It's About Time
Returning to a race after an accident is generally not a thought for many weekly racers in support divisions. Their feature events are usually short, and the chance of making significant progress is usually gone. The headlining divisions and traveling shows offer longer-distance races and therefore present more opportunity for a racer to rejoin after a crash. While the driver is often imploring the team to hurry up, there needs to be an honest assessment, not a long-shot delusion of success. Long-term effects should also be considered. Fluid leaks should generally signal the end of the attempt, especially since the officials are going to send you back anyway.

Most tracks and series want to give the competitors every opportunity to get the most of their racing experience, but they have to look at the big picture. If the car represents a threat to safety or another competitor, it will not be allowed on the track. There will be another race at another time, but, like it or not, the reality of the situation means it's not your day.

Control Yourself
Knowing it's not your day doesn't hold any consolation. If it's because of driver error and you were the driver, it's one thing. If it's because of driver error on behalf of another person, you're finding it a bit harder to swallow.

Most on-track incidents seldom evolve into something beyond an unfortunate circumstance. There are, however, times when one side feels wronged and seeks an explanation, a forum for his or her opinion or revenge. When this happens, the situation usually heats up.

Cooler heads may prevail, but not always. When the cooler heads lose out, the rule makers step in.

"We have this all spelled out in our rules," says Day. "We keep a close eye on it and make sure it doesn't get out of hand."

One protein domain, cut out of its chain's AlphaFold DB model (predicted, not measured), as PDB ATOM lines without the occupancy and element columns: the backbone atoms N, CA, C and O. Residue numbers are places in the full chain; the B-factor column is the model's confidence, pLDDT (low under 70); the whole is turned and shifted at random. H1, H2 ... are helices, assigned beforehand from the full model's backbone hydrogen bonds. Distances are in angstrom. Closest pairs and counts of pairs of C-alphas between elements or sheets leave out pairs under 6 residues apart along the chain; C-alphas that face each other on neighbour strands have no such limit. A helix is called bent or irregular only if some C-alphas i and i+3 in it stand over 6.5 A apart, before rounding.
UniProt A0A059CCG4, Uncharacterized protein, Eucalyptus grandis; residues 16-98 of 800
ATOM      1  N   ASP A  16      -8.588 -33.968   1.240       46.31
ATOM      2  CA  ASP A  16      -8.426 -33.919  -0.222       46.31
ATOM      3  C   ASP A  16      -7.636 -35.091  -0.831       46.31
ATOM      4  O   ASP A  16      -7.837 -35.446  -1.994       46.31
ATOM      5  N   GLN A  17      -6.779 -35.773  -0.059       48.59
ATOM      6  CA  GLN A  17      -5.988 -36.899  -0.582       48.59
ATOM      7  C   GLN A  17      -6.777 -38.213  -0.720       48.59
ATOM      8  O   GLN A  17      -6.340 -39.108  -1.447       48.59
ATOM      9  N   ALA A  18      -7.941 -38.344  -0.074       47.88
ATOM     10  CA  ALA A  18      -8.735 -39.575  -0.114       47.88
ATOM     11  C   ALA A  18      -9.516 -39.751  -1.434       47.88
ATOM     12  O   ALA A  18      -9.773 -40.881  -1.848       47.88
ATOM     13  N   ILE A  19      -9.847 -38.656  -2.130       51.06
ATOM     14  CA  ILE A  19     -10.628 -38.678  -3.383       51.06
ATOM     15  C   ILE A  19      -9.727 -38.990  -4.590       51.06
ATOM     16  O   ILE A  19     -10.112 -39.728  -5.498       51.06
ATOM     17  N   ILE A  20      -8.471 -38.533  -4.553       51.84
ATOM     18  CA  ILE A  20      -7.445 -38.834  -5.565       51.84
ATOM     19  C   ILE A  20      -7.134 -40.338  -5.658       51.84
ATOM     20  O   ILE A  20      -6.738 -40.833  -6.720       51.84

The rule book for the Stacker 2 Xtreme DirtCar Series is quite specific, and the penalty is not a slap on the wrist. Any physical confrontation on the racetrack or in the pits leads to the aggressor or aggressors being suspended for three races, plus a loss of $1,500, plus a loss of 300 points. That's a far cry from the 25-point "slap on the wrist" stuff you see in the majors. Maybe the purses and point payoffs aren't as high as the top series, but it's all relative. Three hundred points are much more difficult to make up than 25.

If there is a second offense, the driver is gone for the remainder of the championship season. If it's happening at this level of competition, it's getting attention in the trade papers and the Internet chat rooms. If the driver tries to go to another series (provided that is a geographic possibility), or even to his local track, his reputation will usually precede him. Word gets out quickly, and it could be a little tougher getting the job done.

Remember when we said most on-track incidents seldom evolve into something beyond an unfortunate situation? That is generally true on the touring series because of the emphasis on professionalism by everyone involved. "These drivers know they have to play together throughout the year," Day says. "We have the rule book in place to help with it if they can't get through it themselves. They're racing for a living in many cases and don't want to do anything to take away from their living. There's a lot more give and take and a lot more respect."

The tempers tend to escalate when the racer is faced with damage that exceeds the amount of money set aside to fix it. In racing, the ones who finish up front get the most money while the ones who need the money the most finish in the back with wrecked race cars. "Most of the Saturday night guys are racing from checkered flag to checkered flag," Day says. "The least little thing could be devastating to them. What might be something easily fixed for one team, could put another team out of action for the rest of the year."